Acts 25:13-22 :
Now when some days had passed, King Agrippa and Bernice arrived at Caesarea, and greeted Festus. As he stayed there many days, Festus laid Paul’s case before the king, saying, “There is a certain man left a prisoner by Felix; about whom, when I was at Jerusalem, the chief priests and the elders of the Jews informed me, asking for a sentence against him. To whom I answered that it is not the custom of the Romans to give up any man to destruction, before the accused has met the accusers face to face, and has had opportunity to make his defense concerning the matter laid against him. When therefore they had come together here, I didn’t delay, but on the next day sat on the judgment seat, and commanded the man to be brought. Concerning whom, when the accusers stood up, they brought no charge of such things as I supposed; but had certain questions against him about their own religion, and about one Jesus, who was dead, whom Paul affirmed to be alive. Being perplexed how to inquire concerning these things, I asked whether he was willing to go to Jerusalem and there be judged concerning these matters. But when Paul had appealed to be kept for the decision of the emperor, I commanded him to be kept until I could send him to Caesar.”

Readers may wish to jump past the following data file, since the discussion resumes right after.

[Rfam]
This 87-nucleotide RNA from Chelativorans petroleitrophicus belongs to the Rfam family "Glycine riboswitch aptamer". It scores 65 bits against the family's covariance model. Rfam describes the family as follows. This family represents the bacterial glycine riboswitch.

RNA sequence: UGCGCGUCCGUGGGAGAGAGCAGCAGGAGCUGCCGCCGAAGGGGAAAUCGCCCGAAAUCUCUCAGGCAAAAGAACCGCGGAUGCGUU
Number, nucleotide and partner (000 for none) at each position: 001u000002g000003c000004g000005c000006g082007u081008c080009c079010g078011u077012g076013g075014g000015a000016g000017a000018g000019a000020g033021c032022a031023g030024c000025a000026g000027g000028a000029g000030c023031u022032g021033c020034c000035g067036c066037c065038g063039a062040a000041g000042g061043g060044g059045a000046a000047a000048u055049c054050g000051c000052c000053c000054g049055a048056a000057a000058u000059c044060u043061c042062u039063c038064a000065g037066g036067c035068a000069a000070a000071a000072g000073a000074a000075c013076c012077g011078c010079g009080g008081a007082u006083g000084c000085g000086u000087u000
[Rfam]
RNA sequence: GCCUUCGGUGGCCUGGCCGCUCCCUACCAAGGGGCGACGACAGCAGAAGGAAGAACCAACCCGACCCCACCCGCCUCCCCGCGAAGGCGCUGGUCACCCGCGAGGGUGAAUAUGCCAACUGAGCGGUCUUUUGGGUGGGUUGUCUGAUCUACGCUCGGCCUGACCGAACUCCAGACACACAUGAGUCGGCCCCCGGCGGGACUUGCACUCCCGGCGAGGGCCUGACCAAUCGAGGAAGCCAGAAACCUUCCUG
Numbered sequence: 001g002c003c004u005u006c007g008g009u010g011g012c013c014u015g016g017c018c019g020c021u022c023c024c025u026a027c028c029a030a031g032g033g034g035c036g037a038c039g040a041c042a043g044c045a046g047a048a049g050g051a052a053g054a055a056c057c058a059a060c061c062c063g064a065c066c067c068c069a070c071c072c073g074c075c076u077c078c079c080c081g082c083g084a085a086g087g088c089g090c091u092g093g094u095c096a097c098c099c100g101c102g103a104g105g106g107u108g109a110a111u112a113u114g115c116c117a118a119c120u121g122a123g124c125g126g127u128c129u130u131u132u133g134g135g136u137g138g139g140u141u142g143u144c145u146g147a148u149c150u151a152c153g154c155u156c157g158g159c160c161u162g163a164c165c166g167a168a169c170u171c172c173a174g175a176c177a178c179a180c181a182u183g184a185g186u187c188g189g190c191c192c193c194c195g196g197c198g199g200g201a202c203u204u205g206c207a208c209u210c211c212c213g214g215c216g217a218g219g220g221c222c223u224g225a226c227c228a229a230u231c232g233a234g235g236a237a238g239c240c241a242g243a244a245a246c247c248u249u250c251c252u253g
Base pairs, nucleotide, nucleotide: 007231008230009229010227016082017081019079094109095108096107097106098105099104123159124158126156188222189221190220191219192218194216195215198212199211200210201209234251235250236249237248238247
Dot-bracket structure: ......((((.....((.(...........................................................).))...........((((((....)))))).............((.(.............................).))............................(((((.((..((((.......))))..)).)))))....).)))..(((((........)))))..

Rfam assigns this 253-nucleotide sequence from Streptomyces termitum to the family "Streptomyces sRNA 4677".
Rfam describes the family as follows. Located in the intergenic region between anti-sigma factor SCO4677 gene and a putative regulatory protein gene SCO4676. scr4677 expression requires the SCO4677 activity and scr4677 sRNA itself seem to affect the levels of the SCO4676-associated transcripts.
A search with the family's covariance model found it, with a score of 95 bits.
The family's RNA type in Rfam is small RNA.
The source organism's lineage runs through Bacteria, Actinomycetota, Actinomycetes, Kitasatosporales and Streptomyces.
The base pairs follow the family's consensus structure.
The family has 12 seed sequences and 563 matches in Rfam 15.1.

Agrippa said to Festus, “I also would like to hear the man myself.”
“Tomorrow,” he said, “you shall hear him.”
It is clear in this passage that Festus understood the injustice going on as well as the fact that what Paul spoke of was based on the resurrection of Jesus from the dead. It is also clear that Festus didn’t believe because he flatly stated (without any evidence) that Jesus “was dead.”
Festus represents the state of all of us at one point or another. We naturally assume that lies are the truth based on our own, tainted, worldview. A mysterious thing about the truth is that it must be interpreted from a truthful worldview in order to be understood. You can’t stand outside of truth and consider it because the act of standing outside, taints it. This is another way of saying that we cannot understand the truth unless God allows us to enter into it first. Without His help, we will continue to travel down our own paths of lies and inconsistencies as Festus did here. As a result, Festus remained “perplexed how to inquire concerning these things.”
Notice how many leaders Paul was able to speak to about the resurrection of Jesus as Paul continues to fulfill the prophesy of Jesus in Luke 12:11-12.